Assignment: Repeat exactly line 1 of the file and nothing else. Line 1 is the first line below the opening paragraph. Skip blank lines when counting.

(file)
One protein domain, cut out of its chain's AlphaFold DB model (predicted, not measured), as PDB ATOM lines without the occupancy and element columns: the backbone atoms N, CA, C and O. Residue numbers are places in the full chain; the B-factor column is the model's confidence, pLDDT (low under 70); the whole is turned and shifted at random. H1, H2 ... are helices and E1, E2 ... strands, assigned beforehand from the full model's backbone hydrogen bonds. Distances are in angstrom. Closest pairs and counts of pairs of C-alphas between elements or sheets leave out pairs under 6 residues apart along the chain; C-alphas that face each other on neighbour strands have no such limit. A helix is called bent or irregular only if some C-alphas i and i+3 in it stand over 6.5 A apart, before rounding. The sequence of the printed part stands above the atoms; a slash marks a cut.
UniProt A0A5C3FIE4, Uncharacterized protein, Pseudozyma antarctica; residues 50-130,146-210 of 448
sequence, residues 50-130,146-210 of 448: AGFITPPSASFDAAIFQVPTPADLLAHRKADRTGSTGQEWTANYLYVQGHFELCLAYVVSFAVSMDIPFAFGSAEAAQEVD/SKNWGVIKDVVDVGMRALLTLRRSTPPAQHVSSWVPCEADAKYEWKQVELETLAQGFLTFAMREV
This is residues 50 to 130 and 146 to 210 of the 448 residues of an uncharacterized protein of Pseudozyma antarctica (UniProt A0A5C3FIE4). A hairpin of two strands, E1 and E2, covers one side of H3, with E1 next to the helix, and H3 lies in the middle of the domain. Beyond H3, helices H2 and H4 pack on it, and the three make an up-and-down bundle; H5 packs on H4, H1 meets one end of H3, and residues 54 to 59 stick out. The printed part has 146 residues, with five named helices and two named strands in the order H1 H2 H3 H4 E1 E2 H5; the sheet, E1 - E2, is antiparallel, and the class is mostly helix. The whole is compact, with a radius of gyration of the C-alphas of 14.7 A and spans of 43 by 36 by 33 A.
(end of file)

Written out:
UniProt A0A5C3FIE4, Uncharacterized protein, Pseudozyma antarctica; residues 50-130,146-210 of 448